An interview with brand Abilletage

Holly Walder (Gunma)

While the storefront in Ura-Harajuku opened in Febuary 2023, the history of Abilletage spans over a decade. The creator, Designer Bambi, graduated from the Bunka Fashion College in 2004, and started the brand “Succubus”, focusing on fetish-style corsetry. The brand was created by Designer Bambi in 2010 with sights to pair corsets with everyday clothing. A store was opened in Shinjuku in 2011, followed by the Laforet Harajuku store in 2016, before relocating to where it stands today in Ura-Harajuku. I had the opportunity to speak to shop manager SUI-sama about abilletage, the brand’s influence on corsetry in fashion, and what’s next for the store.

Interview with SUI-sama

First of all, why is the brand called abilletage?

Abilletage is a word we coined to mean “shine bright without being asked”. We want our customers to enjoy dressing up and having fun with their clothes. It was designed to look like a French word, but I don’t think it is one.

Author’s note: it looks like the French word “billet” meaning banknote or ticket, but I can find no direct reference to this word, so it does appear to be an invented word with inspiration from the French language. But neither of us speak French, so if you have greater understanding, let us know!

What characteristics makes abilletage stand out?

I think that one of the characteristics is that corsets are made right here in Japan. Even before creating abilletage, Designer Bambi has another corset brand, and had made corsets and costumes for a long time. Then she wanted more people to enjoy fashion. Then with this brand she decided to take the corsets that she makes and make them fit in with everyday wear. 

How is abilletage different to Designer Bambi’s other brands?

Yes, one of them is called “Succubus”. In terms of cut, it is more like fetish fashion than the costuming of abilletage. Now there is more of a victorian slant to her design, but at the time it was more like cool bondage. 

What is the style of abilletage? Is it Lolita?

Maybe? Some customers might call us a Lolita brand, but we don’t think of it that way ourselves. As a brand, we are not particularly conscious of adhering to a specific subcultural style. Rather, we cater to a variety of styles that wish to incorporate corsetry, so I hope that customers can enjoy our brand without feeling like they need to be confined by such categories.You don’t have to wear lolita fashion in particular to enjoy the clothes we sell, and we offer a wide range of corsets in style including more sporty styles, and things to go with more usual clothes. Everyone is welcome.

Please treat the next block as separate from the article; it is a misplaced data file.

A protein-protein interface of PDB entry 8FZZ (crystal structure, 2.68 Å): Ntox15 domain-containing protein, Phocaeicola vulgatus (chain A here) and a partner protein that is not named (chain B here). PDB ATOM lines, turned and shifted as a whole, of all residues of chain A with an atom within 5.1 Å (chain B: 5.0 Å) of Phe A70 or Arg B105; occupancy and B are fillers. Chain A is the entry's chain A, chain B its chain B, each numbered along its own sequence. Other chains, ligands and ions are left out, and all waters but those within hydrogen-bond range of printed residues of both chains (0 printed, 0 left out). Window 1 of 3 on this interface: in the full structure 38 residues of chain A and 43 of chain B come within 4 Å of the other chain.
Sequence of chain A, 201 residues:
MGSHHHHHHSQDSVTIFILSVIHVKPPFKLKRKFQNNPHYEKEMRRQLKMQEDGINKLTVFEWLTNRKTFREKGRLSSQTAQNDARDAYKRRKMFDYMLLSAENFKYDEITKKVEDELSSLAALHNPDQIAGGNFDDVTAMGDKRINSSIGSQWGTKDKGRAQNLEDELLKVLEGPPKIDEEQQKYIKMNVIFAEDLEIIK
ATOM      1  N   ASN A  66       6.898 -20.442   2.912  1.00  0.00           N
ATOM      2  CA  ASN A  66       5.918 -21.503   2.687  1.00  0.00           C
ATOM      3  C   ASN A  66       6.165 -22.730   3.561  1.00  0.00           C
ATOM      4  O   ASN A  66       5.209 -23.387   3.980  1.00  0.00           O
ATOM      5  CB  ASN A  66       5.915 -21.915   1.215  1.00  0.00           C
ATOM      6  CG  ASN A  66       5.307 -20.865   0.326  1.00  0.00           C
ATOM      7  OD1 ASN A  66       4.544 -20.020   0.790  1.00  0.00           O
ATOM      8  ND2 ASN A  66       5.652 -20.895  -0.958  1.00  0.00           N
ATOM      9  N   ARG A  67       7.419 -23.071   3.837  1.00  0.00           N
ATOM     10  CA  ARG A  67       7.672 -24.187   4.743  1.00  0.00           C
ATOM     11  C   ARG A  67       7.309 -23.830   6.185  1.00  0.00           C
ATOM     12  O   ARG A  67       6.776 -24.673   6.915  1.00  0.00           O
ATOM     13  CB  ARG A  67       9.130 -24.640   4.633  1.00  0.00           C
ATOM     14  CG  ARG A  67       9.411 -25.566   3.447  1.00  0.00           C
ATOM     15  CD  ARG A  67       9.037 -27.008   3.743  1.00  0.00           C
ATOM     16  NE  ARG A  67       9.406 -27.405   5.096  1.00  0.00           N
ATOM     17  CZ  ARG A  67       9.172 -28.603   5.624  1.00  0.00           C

What is the appeal of corsets?

Corsets are a great addition for people who want to try something new and express themselves. I think they are like a magic item that truly transforms an outfit. They make me more confident in myself, and see my more ideal version. And there are so many different ones to choose from that you can find something you like even if you’re not trying it for those reasons.

Corsetry has been a major trend in Western fashion in recent years as well. Often it is integrated into dresses and shirts, but when you are buying corsets there, they are often full-cup style corsets, but I noticed that the abilletage corsets are a little different?

We have 6 types of corsets and 5 of them are underbust, but it all comes down to is that the corsets we make are not to be worn inside as shapewear, but outside an outfit more like a belt. You could wear our corsets on the inside of the outfits, but it would be a waste to hide the cute designs. We want there to be a good balance between the corset and the outfit, and we want the corsets to be comfortable for long periods of wear, so that is why they are styled to be short. They are also easier for someone to put it on by themselves. Some people wear them instead of a kimono obi belt. People also wear them in Lolita outfits that have full skirts, so a longer corset would make the skirt collapse. We have nothing against overbust corsets, but underbust is more popular because of the needs of our customers